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Do I get to have a say


Under Part 2 (Division 2) of the Statutes Amendment (Victims of Crime) Act 2007 a victim may request consideration with regard to any bail hearing.

The legislation states that victims have a:

  • Right to have perceived need for protection taken into account in bail proceedings
  • If a police officer or a person representing the Crown in bail proceedings is made aware that the victim feels the need for protection from the alleged offender –
    • the police office or other person must ensure that the perceived need for protection is brought to the attention of the bail authority, and
    • reasonable effort must be made to notify the victim of the outcome of the bail proceedings and, in particular, any condition imposed to protect the victim from the alleged offender (unless the victim indicates that he or she does not wish to be informed).

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What if i do not agree with or have concerns about an accused being granted bail?


Where there is a victim of the offending the bail authority (the person or court considering the bail application) must give priority to the victim’s need for physical protection from the accused. This may over-ride the presumption in favour of bail mentioned earlier.

If you are a victim and have concerns about your need for protection from the accused you should advise the Investigation Officer or Prosecutor at the Office of the Director of Public Prosecutions who is handling the matter.
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How can I find out the details of any bail conditions set?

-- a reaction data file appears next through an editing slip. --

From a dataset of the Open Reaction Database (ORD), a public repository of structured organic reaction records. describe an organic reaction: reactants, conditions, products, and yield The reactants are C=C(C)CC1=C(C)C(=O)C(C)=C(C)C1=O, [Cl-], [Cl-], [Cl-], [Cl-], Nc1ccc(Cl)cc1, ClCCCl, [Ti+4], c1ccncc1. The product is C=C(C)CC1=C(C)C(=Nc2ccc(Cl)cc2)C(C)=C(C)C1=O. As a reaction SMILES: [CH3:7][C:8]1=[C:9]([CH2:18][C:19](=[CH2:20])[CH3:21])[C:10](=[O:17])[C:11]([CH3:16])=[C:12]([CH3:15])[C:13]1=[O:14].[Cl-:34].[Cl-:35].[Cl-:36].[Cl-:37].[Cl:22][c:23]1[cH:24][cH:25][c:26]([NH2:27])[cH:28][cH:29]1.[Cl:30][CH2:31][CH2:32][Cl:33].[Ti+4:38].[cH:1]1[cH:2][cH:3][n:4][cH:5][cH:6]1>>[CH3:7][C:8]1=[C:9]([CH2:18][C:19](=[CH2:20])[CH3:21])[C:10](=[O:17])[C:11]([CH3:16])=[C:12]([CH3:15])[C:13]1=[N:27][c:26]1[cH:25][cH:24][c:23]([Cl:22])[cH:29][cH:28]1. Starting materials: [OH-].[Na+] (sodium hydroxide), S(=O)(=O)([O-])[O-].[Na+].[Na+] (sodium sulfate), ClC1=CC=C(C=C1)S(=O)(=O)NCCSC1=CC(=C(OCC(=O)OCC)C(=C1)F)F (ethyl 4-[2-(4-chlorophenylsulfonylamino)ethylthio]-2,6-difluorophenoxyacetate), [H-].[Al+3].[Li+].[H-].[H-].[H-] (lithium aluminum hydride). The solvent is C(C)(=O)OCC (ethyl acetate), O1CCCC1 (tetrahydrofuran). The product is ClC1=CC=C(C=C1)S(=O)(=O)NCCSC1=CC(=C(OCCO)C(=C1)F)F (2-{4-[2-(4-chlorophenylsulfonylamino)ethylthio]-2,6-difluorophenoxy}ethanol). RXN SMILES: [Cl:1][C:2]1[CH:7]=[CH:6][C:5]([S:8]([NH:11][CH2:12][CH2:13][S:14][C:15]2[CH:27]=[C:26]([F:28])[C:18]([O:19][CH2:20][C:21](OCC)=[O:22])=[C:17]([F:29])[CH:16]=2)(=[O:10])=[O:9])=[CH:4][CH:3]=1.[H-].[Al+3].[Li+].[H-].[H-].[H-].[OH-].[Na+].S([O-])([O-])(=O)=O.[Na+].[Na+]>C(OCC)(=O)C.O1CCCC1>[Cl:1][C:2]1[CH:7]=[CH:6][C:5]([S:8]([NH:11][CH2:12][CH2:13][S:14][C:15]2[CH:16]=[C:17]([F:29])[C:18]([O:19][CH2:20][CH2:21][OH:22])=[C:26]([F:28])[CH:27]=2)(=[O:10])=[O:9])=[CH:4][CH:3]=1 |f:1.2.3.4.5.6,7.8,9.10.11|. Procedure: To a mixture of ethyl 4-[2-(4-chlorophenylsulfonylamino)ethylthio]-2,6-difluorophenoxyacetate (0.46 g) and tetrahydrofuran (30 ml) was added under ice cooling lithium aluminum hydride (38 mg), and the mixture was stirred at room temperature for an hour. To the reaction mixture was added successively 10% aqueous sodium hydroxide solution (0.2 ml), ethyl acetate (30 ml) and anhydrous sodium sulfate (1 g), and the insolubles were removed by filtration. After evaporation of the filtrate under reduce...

If you are the victim of an offence being prosecuted by the DPP then you can contact the DPP Prosecutor, Witness Assistance Officer (if one has been allocated to you), or Investigating Officer (SAPOL).

If the offence is being prosecuted by the police then you can contact either the Investigating Officer (SAPOL) or the relevant Police Prosecutions Branch.
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What if there is a condition that the accused not contact me?


You need to be aware that this is a condition attached to a formal bail agreement made under the Bail Act, 1935.

There are serious consequences for an accused this condition is breached.

You should not do anything which could be interpreted as assisting or cause a person to breach the bail agreement.

Conditions attached to bail agreements can be altered or varied (see What is a Bail Variation?). You should contact the Police or the DPP if you are of the view that a condition should be altered or varied (e.g. if you want to be able to contact the accused).
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Can I still contact the accused?


If there are terms attached to the agreement which prevent the accused from contacting you, or from coming within a certain distance of a particular place, you need to be particularly careful that you do not do anything which encourages a breach of the bail agreement.

You place yourself at risk of committing an offence if you are deemed to be “aiding and abetting” an accused person to breach their bail agreement. For example, it is important that you do not contact the accused if there is a condition to not contact you.
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What is a bail guarantor?


A Bail Guarantor is someone who gives a guarantee or a surety (payment).

In the case of bail agreements, a guarantor is someone who undertakes to produce the accused to the court at a later date, or forfeits the security (money) deposited as a condition of release.
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How do I find out if an application for bail has been granted or refused?